What kind of a person eats pizza from a vending machine? Well… me.
Thereʼs a pizza ATM across the street from my home now, so I tried it for lunch, and it wasn't bad. It wasn't excellent, but it's pizza from a vending machine, not a bistro in Ischia Porte. I don't think anyone who knowingly buys pizza from a vending machine is in a place to complain about quality. Not even on the internet.
There are seven pizzas to choose from. I went with pepperoni because it's a good basic benchmark.
After three minutes, the machine ejects a pizza, like a 1981 Sanyo VCR. The result is not perfect, but it's perfectly edible.
There wasn't much pepperoni flavor. Perhaps some of the other choices are a little more pronounced. But the crust was quite good. Overall, it reminds me of pizza from the California chain Pieology.
The downside is that all you get is a pizza. If you don't already have a drink, that might be problematic. I happened to have a bottle of water with me, just like I knew what I was doing.
I took my pizza to the Harris County Employee Smoking Lounge (a.k.a. the alley by the sally[port]), and it managed to stay hot and crispy the whole way there.
I suspect the vending machine isnʼt doing too bad. I saw someone leaving with a pizza as I was walking toward it. When I was waiting for the bake, someone asked me about it. And when I was coming back from eating, there was a young couple waiting for their Hawaiian pie to cook. Thatʼs three customers in about 40 minutes. Not bad for an out-of-the-way location with zero advertising.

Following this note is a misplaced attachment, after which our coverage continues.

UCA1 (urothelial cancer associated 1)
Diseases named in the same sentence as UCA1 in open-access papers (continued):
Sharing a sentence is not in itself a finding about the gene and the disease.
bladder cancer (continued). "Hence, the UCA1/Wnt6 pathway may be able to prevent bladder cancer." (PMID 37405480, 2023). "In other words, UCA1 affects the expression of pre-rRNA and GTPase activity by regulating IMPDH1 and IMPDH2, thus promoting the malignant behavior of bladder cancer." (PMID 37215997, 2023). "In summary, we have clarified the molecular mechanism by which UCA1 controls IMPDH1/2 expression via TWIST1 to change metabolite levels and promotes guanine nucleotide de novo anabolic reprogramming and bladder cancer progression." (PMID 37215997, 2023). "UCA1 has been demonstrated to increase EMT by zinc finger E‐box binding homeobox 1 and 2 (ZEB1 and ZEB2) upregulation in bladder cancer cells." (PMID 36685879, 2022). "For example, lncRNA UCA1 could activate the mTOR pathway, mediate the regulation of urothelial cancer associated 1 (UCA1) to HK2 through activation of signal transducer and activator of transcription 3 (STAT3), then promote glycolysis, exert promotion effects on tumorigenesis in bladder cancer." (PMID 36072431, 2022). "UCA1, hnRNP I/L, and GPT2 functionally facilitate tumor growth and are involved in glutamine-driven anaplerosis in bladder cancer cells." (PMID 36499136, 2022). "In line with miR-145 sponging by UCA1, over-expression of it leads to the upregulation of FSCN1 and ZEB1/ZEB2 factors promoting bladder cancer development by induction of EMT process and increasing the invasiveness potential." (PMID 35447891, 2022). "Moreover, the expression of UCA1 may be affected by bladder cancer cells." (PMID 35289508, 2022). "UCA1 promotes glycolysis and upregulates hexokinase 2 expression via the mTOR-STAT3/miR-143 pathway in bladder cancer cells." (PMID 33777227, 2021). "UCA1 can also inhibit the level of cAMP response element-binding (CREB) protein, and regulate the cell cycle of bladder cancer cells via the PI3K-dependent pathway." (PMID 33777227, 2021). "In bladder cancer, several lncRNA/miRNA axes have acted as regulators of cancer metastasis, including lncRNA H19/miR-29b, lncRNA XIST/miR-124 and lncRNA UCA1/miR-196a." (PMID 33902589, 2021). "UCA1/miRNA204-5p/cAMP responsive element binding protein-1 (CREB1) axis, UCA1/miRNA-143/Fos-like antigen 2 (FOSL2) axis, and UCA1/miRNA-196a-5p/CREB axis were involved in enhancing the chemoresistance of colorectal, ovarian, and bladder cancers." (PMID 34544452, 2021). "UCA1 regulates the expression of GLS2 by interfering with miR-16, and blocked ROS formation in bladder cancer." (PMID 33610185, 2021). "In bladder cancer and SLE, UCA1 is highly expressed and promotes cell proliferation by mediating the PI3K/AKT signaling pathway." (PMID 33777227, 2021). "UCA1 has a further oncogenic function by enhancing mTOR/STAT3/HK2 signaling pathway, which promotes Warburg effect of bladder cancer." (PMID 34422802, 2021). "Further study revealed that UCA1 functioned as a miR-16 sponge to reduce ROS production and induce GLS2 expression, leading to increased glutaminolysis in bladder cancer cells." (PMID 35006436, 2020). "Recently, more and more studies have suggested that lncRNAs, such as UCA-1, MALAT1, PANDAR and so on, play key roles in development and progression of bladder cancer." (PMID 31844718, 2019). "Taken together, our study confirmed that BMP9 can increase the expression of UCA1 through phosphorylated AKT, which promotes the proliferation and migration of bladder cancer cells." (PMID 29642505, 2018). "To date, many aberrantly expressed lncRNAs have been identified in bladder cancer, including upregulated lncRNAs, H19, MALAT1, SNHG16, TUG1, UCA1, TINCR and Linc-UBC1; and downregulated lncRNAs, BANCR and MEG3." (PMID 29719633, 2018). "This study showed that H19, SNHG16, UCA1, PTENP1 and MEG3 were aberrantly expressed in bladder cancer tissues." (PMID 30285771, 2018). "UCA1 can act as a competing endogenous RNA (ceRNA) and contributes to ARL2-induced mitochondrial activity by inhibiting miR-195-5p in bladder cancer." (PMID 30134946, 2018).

There's a slot on the machine that has cello-wrapped plastic knives. Take one. The crust is pre-sliced before the pizza bakes, so the cheese runs across the seams, and you'll have to cut the cheese to get pie-shaped wedges out of it.
Carnival food can be really awful, but the pizza on a stick at the Houston Livestock Show and Rodeo is really good. Flavorful, moist, and easy to handle without getting greasy. The amount of pizza you get on a single stick is a full meal, so as carnival food goes, itʼs good value for money.
Darcie likes when I make her pizza from scratch. I donʼt do it as often as I should because the dough is a lot of work.
But when I do accede to her cravings, I also make myself a “cowboy pizza.” Itʼs made from whatever I happen to find in the refrigerator that is remotely pizza-like. Peppers, onions, tomatoes, bits of random leftover meats and cheeses.
I call it “cowboy” pizza because I cook it in a cast iron skillet, since I only have one pizza pan.